In “This All-At Onceness,” Cambridge-based writer Julie Wittes Schlack offers a poignant, thoughtful memoir in essays about growing up in 1960s Jewish Montreal, her time at a progressive Jewish summer camp and the leftist politics that influenced her in college and beyond. Childhood family vacations in a lake house in Quebec give a view of a family haunted by the Holocaust. Her time working in a factory in Allentown, Pennsylvania, in the 1970s follows her political awakening. We learn about Schlack’s life through vivid scenes and engaging prose—hallmarks of her work.

By the 2000s, Schlack has a career in high tech. However, glimmers of her political activism come through when she witnesses the Occupy movement and the election of Donald Trump. The former gives her hope, and the latter appalls her. Schlack, who is also a regular contributor to WBUR’s Cognoscenti, writes on an array of topics that include the intersection of technology with culture, politics and memoir. She recently spoke to JewishBoston about her new book, the joys of growing up Jewish in Montreal and her political activism.

You begin your memoir in the present, which is located in the business world. What led you to make that choice?  

I felt that I needed to establish the context for the themes that I would be exploring in the other linked essays in the book. But at the end of that first essay, it flashes back to adolescence and what life is going to be. It was a springboard for essays arranged more thematically than chronologically.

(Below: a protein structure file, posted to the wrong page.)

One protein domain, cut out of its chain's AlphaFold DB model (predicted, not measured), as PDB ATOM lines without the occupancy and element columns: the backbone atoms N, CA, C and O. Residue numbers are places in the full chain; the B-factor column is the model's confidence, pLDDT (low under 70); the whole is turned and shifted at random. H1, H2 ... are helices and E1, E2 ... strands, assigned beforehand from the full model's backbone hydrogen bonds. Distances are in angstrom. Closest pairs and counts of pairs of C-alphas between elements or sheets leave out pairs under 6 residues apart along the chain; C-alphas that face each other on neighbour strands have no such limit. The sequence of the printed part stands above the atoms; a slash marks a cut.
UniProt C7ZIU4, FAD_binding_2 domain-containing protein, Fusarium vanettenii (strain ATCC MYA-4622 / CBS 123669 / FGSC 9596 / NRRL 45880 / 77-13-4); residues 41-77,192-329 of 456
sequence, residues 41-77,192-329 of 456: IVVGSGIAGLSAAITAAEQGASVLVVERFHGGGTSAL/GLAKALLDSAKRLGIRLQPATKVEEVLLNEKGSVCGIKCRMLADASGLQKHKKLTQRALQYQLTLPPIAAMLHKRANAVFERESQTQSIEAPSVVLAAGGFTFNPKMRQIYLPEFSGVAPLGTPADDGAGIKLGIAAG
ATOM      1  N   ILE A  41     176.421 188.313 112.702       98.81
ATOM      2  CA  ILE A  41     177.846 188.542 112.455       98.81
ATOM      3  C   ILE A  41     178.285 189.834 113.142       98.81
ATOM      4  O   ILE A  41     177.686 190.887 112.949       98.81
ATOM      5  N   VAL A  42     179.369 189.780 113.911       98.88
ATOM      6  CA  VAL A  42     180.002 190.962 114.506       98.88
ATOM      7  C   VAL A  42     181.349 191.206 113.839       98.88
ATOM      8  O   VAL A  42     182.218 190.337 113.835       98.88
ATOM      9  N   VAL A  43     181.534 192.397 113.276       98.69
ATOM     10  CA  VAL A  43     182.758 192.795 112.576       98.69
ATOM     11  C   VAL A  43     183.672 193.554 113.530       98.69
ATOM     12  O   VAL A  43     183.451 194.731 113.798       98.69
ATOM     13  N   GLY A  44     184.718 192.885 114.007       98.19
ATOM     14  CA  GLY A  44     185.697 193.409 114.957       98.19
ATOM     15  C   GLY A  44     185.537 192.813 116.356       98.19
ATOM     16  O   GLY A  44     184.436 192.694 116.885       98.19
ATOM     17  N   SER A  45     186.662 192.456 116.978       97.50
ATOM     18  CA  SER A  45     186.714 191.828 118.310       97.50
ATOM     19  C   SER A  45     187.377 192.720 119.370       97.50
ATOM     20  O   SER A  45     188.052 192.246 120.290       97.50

Growing up, you were aware of members of your extended family who died in the Holocaust. What effect did their deaths have on you?  

The Holocaust was very present when I was growing up. There were camp survivors in the Montreal Jewish community. The sight of some people with numbers tattooed on their arms was puzzling, frightening and even intriguing to me as a kid. My parents’ generation grew up in the thick of the Second World War. My father heard Hitler on the radio. As an impressionable kid, that memory infiltrated my bones. Seeing jerky films of Hitler at those rallies and listening to his striking voice was like discovering the monster in the closet. Couple that with the fact that my aunt was on one of the last Kindertransport trains out of Vienna. She met my uncle in England when she was a refugee and he was a soldier. My aunt’s history colored who she was. Although she talked little about her experience or her parents’ experiences in the war, it was an epigenetic thing. The descendants of Holocaust survivors carry something of that trauma within them. I witnessed it in my cousins. The effects of the war were ever present in them.

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Your memoir beautifully integrates the major social movements of the ‘60s and ‘70s. How did those movements impact you?